Wide receiver Golden Tate and Packers' defender M. D. Jennings each got their hands on the ball as they attempted to gain possession. The officials gave separate signals of touchdown and touchback. After review, it was ruled that the players had simultaneous possession, giving the Seahawks a game-winning touchdown.
The controversial ending resulted in criticism over the quality of officiating by replacement officials during the 2012 NFL referee lockout.
Advertisement Ray Rice
In March 2014, Ray Rice was indicted by a grand jury on third-degree aggravated assault of his fiancée (now wife) Janay Palmer. Rice was suspended for the first two games of the 2014 NFL season in July 2014.
full footage was released by TMZ, which showed Rice punching Palmer and knocking her out, Rice was released by the Ravens and indefinitely suspended from the league.
NFL Commissioner Roger Goodell said that he
"didn't get it right" in deciding Rice's punishment and the incident caused the NFL to change its domestic violence policy, calling for a six-game suspension for a first offense and a lifetime ban for a second. Baltimore Colts move to Indianapolis
Baltimore Colts move to Indianapolis
On March 28, 1984, former Baltimore Colts' owner Robert Irsay moved the team to Indianapolis in the
middle of the night without any public announcement.
Irsay was in negotiations with the city of Baltimore to pay for renovations to Memorial Stadium. When the talks took a negative turn, the Maryland legislature passed a law allowing the city of Baltimore to seize the Colts from Irsay on March 28.
Irsay quickly took a deal from the city of Indianapolis and moved the team before anyone knew, stunning fans.
Advertisement Tuck-Rule Game
The 2001 AFC Divisional Playoff game between the New England Patriots and Oakland Raiders became known as the
Tuck-Rule Game because of a controversial game-changing play.
Raiders' cornerback Charles Woodson sacked Tom Brady, which appeared to cause a fumble that was recovered by Raiders' Greg Biekert. Officials reviewed the play and determined that although Brady seemed to attempt to "tuck" the ball back into his body, it was an incomplete pass and not a fumble under NFL rules at the time.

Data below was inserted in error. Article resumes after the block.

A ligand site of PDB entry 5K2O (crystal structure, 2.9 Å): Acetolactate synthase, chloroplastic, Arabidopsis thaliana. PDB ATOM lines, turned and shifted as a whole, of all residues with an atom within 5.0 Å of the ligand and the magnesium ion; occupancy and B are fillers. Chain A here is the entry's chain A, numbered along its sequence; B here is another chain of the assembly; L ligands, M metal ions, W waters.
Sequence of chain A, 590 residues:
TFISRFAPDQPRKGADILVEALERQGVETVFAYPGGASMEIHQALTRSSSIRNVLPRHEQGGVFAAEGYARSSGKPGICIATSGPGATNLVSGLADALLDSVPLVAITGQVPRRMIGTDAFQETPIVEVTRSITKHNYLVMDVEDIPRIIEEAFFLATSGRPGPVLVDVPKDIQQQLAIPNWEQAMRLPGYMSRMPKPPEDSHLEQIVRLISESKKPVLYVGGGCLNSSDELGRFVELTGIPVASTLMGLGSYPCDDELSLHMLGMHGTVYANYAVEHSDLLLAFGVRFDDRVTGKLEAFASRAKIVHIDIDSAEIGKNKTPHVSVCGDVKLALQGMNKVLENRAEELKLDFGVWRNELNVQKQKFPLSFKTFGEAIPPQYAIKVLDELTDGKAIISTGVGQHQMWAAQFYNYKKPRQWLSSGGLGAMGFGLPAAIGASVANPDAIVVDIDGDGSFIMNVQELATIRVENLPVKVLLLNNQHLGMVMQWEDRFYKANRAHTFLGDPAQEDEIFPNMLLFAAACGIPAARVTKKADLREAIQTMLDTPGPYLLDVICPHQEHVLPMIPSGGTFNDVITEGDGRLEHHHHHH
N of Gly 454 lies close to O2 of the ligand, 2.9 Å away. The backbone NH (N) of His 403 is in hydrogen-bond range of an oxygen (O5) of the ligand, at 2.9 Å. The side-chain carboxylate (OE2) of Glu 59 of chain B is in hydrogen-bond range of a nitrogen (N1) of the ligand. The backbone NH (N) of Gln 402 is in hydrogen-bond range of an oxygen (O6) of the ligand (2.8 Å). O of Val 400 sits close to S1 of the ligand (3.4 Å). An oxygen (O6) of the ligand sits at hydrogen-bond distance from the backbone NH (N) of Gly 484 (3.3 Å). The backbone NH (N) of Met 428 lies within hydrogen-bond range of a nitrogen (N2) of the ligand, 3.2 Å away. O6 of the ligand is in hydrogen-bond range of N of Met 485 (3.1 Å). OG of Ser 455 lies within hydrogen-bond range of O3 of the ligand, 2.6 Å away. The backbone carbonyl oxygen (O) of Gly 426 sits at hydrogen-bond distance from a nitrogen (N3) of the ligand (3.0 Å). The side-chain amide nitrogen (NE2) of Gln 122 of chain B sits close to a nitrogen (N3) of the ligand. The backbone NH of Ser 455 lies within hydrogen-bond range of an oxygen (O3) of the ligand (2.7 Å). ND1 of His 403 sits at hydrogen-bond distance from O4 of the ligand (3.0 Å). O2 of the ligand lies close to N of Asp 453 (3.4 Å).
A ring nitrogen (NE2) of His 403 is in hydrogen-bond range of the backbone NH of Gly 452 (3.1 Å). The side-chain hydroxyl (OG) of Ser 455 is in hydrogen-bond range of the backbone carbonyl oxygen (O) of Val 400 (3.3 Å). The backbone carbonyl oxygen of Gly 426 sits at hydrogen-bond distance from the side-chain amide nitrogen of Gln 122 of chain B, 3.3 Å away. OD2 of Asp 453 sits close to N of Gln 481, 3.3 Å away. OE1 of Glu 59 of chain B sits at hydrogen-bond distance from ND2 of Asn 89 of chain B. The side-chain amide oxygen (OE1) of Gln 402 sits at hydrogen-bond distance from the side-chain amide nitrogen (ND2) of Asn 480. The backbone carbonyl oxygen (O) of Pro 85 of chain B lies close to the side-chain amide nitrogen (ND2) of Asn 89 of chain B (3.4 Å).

Had the play been ruled a fumble, Oakland most likely would have secured the victory. However, the Patriots were able to send the game into overtime, where they won on a field goal. The Patriots went on to win Super Bowl XXXVI and began the Brady-Belichick era.
New Orleans Saints bounty scandal
New Orleans Saints bounty scandal
The New Orleans Saints were
found guilty of paying out bonuses, or "bounties," for injuring opposing players from 2009 to 2011 in an incident nicknamed "Bountygate."
Defensive coordinator Gregg Williams was suspended indefinitely (overturned the following year), head coach Sean Payton was suspended for the entire 2012 season, and assistant head coach Joe Vitt was suspended for the first six games of the 2012 season.
The Saints organization was fined $500,000 and forced to forfeit second-round draft selections in 2012 and 2013.
Read more: NFL Commissioner Roger Goodell Explains The Saints' Severe Punishments Advertisement Saints-Rams NFC Championship
Saints-Rams NFC Championship
During the 2019 NFC Championship Game, the Los Angeles Rams beat the New Orleans Saints, 26-23, in overtime after a
crucial missed call by the referees.
With 1:48 left in the game, Drew Brees threw a pass to the sidelines to Tommylee Lewis, who was hit by Rams' defensive back Nickell Robey-Coleman in midair before he could get the ball. The referees did not call the pass interference call, although to many it looked obvious.
The Saints settled for a field goal, which was later tied by the Rams, who won in overtime. The NFL later
admitted to missing the call. Advertisement